People outside the home who know him at work for many years would surely see & think there was no music in this strong silent man/his life? There was (at least in his head alone and albeit only at his home with his own kids) with whom he shared & passed on his special "musical" heritage. On a rare occasion, maybe when he felt deeply sad, I think, he played a mouth harmonica and that was it.
As much as I love music, as much as it is the center of my life and I would not know what to do with myself if it didn't exist, I do think that we are being a little too romantic here.
A few years back, I had a moment with my grandfather, who grew up in post-war Germany, that I'll never forget in this regard. He would see my violin and exclaim "Oh, that is nice that you have a violin, I also used to have a violin when I was a boy!"
I then said "Oh, do you still have yours?", already preparing my complaint in my head as he obviously would not have it anymore, otherwise I would have seen it in all those years.
He would wave his hand dismissively and say "Ah, no. I traded it for some bread."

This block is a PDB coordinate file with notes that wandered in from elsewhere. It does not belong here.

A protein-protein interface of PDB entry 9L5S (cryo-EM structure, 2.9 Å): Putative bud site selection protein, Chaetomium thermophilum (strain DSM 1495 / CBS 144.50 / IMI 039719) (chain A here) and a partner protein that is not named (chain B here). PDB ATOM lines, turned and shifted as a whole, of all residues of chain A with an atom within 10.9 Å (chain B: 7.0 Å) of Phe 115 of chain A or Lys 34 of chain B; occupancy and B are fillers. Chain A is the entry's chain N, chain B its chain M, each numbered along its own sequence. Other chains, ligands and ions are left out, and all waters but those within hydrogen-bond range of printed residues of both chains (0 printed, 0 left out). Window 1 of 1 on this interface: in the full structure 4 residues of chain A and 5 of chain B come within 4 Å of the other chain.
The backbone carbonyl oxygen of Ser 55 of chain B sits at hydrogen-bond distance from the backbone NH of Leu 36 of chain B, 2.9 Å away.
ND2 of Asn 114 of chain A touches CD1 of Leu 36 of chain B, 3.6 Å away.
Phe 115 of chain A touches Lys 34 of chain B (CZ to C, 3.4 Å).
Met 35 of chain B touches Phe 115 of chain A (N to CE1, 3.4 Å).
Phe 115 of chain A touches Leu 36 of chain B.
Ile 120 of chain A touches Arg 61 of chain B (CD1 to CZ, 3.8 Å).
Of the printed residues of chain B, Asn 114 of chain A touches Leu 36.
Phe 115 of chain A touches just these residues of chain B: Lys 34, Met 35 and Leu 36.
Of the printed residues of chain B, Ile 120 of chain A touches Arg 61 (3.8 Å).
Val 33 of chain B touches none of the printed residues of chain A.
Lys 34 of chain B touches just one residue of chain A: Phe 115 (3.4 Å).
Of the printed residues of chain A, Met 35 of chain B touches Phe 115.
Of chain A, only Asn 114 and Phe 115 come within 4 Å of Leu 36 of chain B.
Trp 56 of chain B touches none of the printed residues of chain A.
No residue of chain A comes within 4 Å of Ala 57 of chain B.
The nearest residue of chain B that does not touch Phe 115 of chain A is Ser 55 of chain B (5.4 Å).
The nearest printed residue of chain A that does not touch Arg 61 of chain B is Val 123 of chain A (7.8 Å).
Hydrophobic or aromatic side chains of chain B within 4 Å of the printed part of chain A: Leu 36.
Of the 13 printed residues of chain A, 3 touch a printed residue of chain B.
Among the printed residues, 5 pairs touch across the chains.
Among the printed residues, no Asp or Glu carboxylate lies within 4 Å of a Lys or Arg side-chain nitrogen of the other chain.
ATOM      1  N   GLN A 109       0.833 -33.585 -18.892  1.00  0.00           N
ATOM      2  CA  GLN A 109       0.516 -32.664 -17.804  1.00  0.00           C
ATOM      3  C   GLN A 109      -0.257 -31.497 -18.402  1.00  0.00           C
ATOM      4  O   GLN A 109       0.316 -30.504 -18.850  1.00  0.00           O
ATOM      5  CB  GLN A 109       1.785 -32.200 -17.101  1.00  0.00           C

Put quite a few things into perspective for me.
To live? Yes.
On the other hand, "living without music" doesn't necessarily mean "living without having a radio playing throughout one's waking hours". In fact, a radio playing bad music can be downright injurious. I once worked in an environment where someone had a radio playing that insipid "soft rock" constantly. I wound up bringing in my own radio and a set of headphones, and treated them as if they were life-support equipment (which, in a way, they were). I'm not alone in thinking this; while shopping in a store that played such "elevator music" I saw the radio that provided it. Fastened to the radio was a handmade sign saying "Do not change the station", presumably put there by a boss whose employees felt the same way I do. Sorry if this is turning into a rant, but I feel that applicable workplace safety organizations (WCB, OSHA, etc.) should recognize such music as toxic and set exposure limits.
But to get back to the topic, I voted yes because I feel that without music - good music - we are spiritually malnourished. (And yes, I realize that the definition of "good" is highly subjective - although I'd be suspicious of anyone who finds elevator music sufficiently fulfilling.)
But at the same time, music is everywhere. You don't need a violin/piano/whatever for there to be music. If you can hear the birds sing, or the sound of a babbling brook, or the chirping of crickets you are hearing the essence of music.
Classical music as we understand it is only understandable because we have a construct by which to understand it. Sonata form does not exist in nature. But we understand it, and in so doing, it expresses beauty to us. Since we don't understand the 12-tone scale in the same way, the 12-tone scale is less accessible. But it's no less suitable a construct in which beauty can be conveyed.